One way Pakistan’s monsoon calamity could worsen
THE floods happening across Pakistan are of an unimaginable scale. Yet, the authorities say more is to come.
Pakistan’s Met Department predicts another round of heavy monsoon rainfall. The question is: will it simply prolong the calamity happening right now or will Pakistan’s 2022 deluge worsen?
This is clearly a supercharged monsoon season. Rainfall in Pakistan has been far above average consistently since late June.
So it may be that vast amounts of rainfall will continue to pour in through September. And just as it started early, this monsoon might end late.
But there is one scenario that would be the absolute worst case for Pakistan, which is refocusing of monsoon rainfall towards the country’s mountainous northwest.
This is what made the floods of 2010 so devastating, despite that year’s monsoon rain totals being far less than now.
Historically, monsoon rains in Pakistan usually fell over the vast plains of Punjab, where they were readily absorbed and flowed into numerous rivers.
But in 2010, moisture-laden clouds ran straight into Khyber-Pakhtunkhwa. Collision with the mountains resulted in all the rain falling down at once.
Because of extensive deforestation removing water-absorbing trees, floodwaters cascaded down the mountains, inflicting death and destruction on an extreme scale, before entering the Indus and making the entire river swell and burst its banks, displacing several million people.
In 2022, rainfall has again largely bypassed the Punjab basin. But, since early July, the rains are mostly falling in southern Pakistan, where rainfall is very rare and also cannot be handled by the terrain.
Balochistan has dry, hard soil which does not absorb water and the Indus in Sindh is surrounded by natural soil levees that prevent rainwater from flowing into it.
This, combined with Pakistan’s overall rainfall being much higher than usual, is taking a horrific toll on Sindh and Balochistan.
But what if the rains take a different direction and head straight towards the KP? The mountainous areas are already being hit hard by downpours, undoubtedly contributing to the Indus’s extreme flooding just like in 2010.
Flood levels in Swat and Kabul rivers have been very high the past few days and the KPK government has declared a rain emergency in several districts.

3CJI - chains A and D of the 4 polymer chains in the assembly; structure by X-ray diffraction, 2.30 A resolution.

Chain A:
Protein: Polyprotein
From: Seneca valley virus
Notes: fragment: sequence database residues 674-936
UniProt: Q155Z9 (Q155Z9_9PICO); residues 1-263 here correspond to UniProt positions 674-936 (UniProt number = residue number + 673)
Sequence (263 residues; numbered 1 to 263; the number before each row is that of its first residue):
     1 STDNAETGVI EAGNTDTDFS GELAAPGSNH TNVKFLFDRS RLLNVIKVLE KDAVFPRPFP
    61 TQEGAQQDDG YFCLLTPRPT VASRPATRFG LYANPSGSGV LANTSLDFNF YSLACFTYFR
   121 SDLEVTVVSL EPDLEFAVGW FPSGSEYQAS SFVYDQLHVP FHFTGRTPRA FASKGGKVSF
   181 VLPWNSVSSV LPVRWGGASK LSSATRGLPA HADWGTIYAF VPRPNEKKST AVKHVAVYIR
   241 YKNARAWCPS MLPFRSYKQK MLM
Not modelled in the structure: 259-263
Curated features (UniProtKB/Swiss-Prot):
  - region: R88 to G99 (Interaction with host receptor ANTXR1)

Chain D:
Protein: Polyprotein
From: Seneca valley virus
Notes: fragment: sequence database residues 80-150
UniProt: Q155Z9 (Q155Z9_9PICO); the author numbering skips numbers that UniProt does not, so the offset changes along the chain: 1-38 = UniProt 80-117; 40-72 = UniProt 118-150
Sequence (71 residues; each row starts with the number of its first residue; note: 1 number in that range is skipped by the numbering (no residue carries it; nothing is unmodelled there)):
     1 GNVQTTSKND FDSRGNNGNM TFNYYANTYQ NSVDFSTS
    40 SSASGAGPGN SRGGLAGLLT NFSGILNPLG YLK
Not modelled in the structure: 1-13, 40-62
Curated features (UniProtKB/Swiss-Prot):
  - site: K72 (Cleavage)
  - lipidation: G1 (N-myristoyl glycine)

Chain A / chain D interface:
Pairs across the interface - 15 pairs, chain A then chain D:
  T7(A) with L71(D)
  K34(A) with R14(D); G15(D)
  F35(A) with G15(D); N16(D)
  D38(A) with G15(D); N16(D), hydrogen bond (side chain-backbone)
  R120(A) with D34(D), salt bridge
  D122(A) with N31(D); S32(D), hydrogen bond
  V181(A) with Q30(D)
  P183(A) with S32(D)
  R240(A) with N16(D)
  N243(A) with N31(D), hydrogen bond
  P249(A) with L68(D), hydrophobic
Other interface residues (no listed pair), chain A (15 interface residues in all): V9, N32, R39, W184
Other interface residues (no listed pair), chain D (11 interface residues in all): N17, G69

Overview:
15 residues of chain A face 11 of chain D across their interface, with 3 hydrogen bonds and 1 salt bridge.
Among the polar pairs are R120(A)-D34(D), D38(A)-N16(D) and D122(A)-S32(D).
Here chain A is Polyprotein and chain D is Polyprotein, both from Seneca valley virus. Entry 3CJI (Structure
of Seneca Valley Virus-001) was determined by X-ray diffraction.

In Swat, authorities say the devastation is many times greater than ever was in 2010! Plus, forest cover has been further denuded in the last decade.
Just a few months ago, there was a spate of wildfires in Pakistan’s north and northwest caused by the extreme heat-waves that preceded (and caused) the floods.
Still, the downpours in Pakistan’s northwest are very small compared to in the south. The risk that this will change still exists, of course.
But is there any particular reason to believe this will happen? For starters, one way the 2010 monsoon rains stood out is that they fell across a very wide stretch of Pakistan, including areas that the monsoon never reached before like remote corners of Gilgit-Baltistan and western Balochistan.
In 2022, the rains exhibit the same incredibly wide spatial extent, drenching even Gilgit-Baltistan and western Balochistan, suggesting that the northwest is within their easy reach.
Furthermore, in 2010, the specific reason that the mountains received so much rain is that a wavering Jetstream parked an extremely high-pressure zone in western Russia that attracted the South Asian monsoon currents, pulling them towards Khyber-Pakhtunkhwa.
In 2022, the Jetstream is again going haywire and subjecting Europe to powerful heat domes over the summer.
But this high pressure has mostly been in western Europe, extending somewhat into central Europe, probably not the right place to affect Pakistan’s monsoon.
There is also a heat dome in Siberia, like there was in 2010. In western Russia, major heat-waves have been reported over the past few days, blanketing Moscow in smoke from wildfires.
They are nowhere near as intense as Russia’s 2010 heat-waves, but they are an ominous sign. The fact is, this is a danger we must watch out for. Predicting the weather more than a few days in advance is very hard.
Regarding precipitation, rainfall from stratiform clouds is relatively easy to predict, since they are caused by colliding hot and cold air masses whose size, velocity, temperature, and moisture content are easily observed and measured.
But cumuliform rainfall is most unpredictable, as it is caused by uneven solar heating of the ground creating convection cells that raise clouds high up into the atmosphere.
When and where these clouds form is highly random. The mountains encircling South Asia keep cold air masses out of Pakistan, so cumuliform convection is the main way monsoon rains fall in Pakistan, along with any clouds reaching the mountains, which is called orographic rainfall.
Orographic rainfall is predictable in the sense that mountains are a fixed feature, but it is still hard to foresee if monsoon clouds are expended as rainfall before reaching the mountains.
However, in addition to watching the weather in Pakistan’s vicinity, our nation’s weather forecasters must also carefully monitor what is going on in northern Eurasia.
The way the Jetstream is behaving this year means it is capable of anything. A powerful heat dome in North America moved eastwards this summer.
Perhaps Europe’s heat dome will do the same, attaining a position that creates further peril for Pakistan. Even as we deal with the devastating crisis happening now, we must be wary.
—The writer is Director at Pakistan’s People Led Disaster Management.